The core catalogue data is stored as MEI, an XML-based standard for the encoding and markup of musical data, inspired by TEI for text. MerMEId’s combination of open-source, standards-based technologies gave great flexibility to customise both the data model and the user interface to suit the application. In the DCW, we adapted genre categories, improved site accessibility, and adapted things like instrumental abbreviations and references to Delius reference works for our purposes. We also adapted the conceptual cataloguing model FRBR (https://www.ifla.org/files/assets/cataloguing/frbr/frbr_2008.pdf) in order to create records for each work that were narrative and hierarchical.

In the case of a work with a straightforward history like Brigg Fair, this meant adopting a standard presentational format in which the catalogue gave catalogue numbers, dedicatee, date of composition, a short introduction, duration, instrumentation, a musical incipit, and information in chronological order on manuscript sources, performance history and documents such as letters or bibliographic items:

Delius image 1

See: https://delius.music.ox.ac.uk/catalogue/document.html?doc=delius_briggfair.xml

In a work with a more complicated history like the Piano Concerto, however, the model may be adapted to show a long compositional process and multiple versions:

Delius image 2

See: https://delius.music.ox.ac.uk/catalogue/document.html?doc=delius_pianoconc.xml

By creating multiple “versions” of the work in MerMEId to reflect its journey through different stages of composition, and by noting extant manuscript and print sources and performances in each case, we can clearly and consistently both narrate the story of each work and show how existing sources and versions fit into it.

The data available in the British Library Archives and Manuscripts catalogue was essential for creating the Delius catalogue. At the ‘Sources’ level of each catalogue record, users can link directly to the manuscript and thus see how to access the physical manuscript, and how extant manuscripts relate to the history of each work, as in the Caprice and Elegy:

Delius image 3

See: https://delius.music.ox.ac.uk/catalogue/document.html?doc=delius_capriceelegy.xml

As well as fostering understanding of Delius’s works and their connection to the British Library’s outstanding manuscript collections, this project has led to exciting ongoing work. A subsequent project involving the same team involved digitising some of the British Library’s Delius manuscripts and other materials and creating a variety of articles, teaching resources and other metadata to showcase them. These are now part of the Library’s new online learning resource Discovering Music: https://www.bl.uk/20th-century-music.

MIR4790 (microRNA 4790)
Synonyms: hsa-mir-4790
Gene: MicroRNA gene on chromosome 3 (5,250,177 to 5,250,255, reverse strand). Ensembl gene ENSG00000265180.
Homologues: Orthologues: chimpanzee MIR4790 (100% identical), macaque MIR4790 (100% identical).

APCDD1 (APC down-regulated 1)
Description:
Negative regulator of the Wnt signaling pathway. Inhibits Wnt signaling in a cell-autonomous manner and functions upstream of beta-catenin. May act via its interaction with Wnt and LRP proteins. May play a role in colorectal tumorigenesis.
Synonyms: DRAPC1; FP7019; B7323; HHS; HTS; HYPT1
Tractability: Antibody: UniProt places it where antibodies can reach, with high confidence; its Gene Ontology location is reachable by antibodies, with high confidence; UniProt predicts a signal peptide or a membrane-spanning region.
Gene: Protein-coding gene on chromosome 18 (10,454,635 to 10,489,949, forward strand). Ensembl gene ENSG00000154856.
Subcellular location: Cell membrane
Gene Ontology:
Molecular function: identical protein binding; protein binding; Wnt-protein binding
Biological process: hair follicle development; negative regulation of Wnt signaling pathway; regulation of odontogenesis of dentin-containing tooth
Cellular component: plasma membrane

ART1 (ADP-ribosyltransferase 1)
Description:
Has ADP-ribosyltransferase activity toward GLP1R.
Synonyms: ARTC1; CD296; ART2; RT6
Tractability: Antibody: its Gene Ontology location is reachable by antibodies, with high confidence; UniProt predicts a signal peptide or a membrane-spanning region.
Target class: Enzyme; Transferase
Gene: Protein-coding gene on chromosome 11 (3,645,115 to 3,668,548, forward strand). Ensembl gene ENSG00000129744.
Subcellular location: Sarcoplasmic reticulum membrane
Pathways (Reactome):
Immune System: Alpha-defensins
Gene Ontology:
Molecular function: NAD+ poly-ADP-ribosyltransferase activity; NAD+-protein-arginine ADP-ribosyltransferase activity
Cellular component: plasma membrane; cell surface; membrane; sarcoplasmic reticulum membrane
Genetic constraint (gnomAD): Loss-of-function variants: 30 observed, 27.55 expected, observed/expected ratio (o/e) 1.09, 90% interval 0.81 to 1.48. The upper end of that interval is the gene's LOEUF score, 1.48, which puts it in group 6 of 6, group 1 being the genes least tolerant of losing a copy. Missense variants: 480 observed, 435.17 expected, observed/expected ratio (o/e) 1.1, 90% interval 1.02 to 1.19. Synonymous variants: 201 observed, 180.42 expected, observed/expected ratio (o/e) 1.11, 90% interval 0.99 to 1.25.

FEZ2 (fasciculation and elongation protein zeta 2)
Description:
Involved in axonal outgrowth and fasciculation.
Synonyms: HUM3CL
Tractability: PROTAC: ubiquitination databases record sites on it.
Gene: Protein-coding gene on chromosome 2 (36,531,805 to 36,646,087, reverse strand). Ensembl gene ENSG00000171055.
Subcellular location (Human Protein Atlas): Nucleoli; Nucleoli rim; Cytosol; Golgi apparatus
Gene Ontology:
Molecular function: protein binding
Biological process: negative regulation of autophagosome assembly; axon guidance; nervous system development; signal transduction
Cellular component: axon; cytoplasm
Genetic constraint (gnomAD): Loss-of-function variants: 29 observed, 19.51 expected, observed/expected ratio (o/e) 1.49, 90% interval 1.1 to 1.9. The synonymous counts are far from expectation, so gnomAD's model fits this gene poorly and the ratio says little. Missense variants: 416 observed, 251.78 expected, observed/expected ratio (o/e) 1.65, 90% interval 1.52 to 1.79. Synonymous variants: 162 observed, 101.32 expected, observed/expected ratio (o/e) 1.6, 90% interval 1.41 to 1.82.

We intend to expand our work to other composers, continuing to explore ways to make their music and manuscripts more accessible to a wide variety of people.

Watch Joanna Bullivant and David Lewis receiving their award on behalf of their team, and talking about their project on our YouTube channel (clip runs from 10.36):

Find out more about Digital Scholarship and BL Labs. If you have a project which uses British Library digital content in innovative and interesting ways, consider applying for an award this year! The 2019 BL Labs Symposium will take place on Monday 11 November at the British Library.

15 January 2019

The BL Labs Symposium, 2018

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On Monday 12th November, 2018, the British Library hosted the sixth annual BL Labs Symposium, celebrating all things digital at the BL. This was our biggest ever symposium with the conference centre at full capacity - proof, if any were needed, of the importance of using British Library digital collections and technologies for innovative projects in the heritage sector.

The delegates were welcomed by our Chief Executive, Roly Keating, and there followed a brilliant keynote by Daniel Pett, Head of Digital and IT at the Fitzwilliam Museum, Cambridge. In his talk, Dan reflected on his 3D modelling projects at the British Museum and the Fitzwilliam, and talked about the importance of experimenting with, re-imagining, and re-mixing cultural heritage digital collections in Galleries, Libraries, Archives and Museums (GLAMs).

This year’s symposium had quite a focus on 3D, with a series of fascinating talks and demonstrations throughout the day by visual artists, digital curators, and pioneers of 3D photogrammetry and data visualisation technologies. The full programme is still viewable on the Eventbrite page, and videos and slides of the presentations will be uploaded in due course.

Composite bl labs 2018 awardees

Each year, BL Labs recognises excellent work that has used the Library's digital content in five categories. The 2018 winners, runners up and honourable mentions were announced at the symposium and presented with their awards throughout the day. This year’s Award recipients were:

Research Award:

Winner: The Delius Catalogue of Works by Joanna Bullivant, Daniel Grimley, David Lewis and Kevin Page at the University of Oxford

Honourable Mention: Doctoral theses as alternative forms of knowledge: Surfacing ‘Southern’ perspectives on student engagement with internationalisation by Catherine Montgomery and a team of researchers at the University of Bath

Honourable Mention: HerStories: Sites of Suffragette Protest and Sabotage by Krista Cowman at the University of Lincoln and Rachel Williams, Tamsin Silvey, Ben Ellwood and Rosie Ryder of Historic England

Artistic Award:

Winner: Another Intelligence Sings by Amanda Baum, Rose Leahy and Rob Walker

Runner Up: Nomad by independent researcher Abira Hussein, and Sophie Dixon and Edward Silverton of Mnemoscene

Teaching & Learning Award:

Winner: Pocket Miscellanies by Jonah Coman

Runner Up: Pocahontas and After by Michael Walling, Lucy Dunkerley and John Cobb of Border Crossings

Commercial Award: